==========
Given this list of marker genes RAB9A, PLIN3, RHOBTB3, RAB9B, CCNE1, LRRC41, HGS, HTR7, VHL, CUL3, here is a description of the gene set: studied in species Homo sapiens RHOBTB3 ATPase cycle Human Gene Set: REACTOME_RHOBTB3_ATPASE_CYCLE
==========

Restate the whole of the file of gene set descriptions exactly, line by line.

Given this list of marker genes RAB9A, PLIN3, RHOBTB3, RAB9B, CCNE1, LRRC41, HGS, HTR7, VHL, CUL3, here is a description of the gene set: studied in species Homo sapiens RHOBTB3 ATPase cycle Human Gene Set: REACTOME_RHOBTB3_ATPASE_CYCLE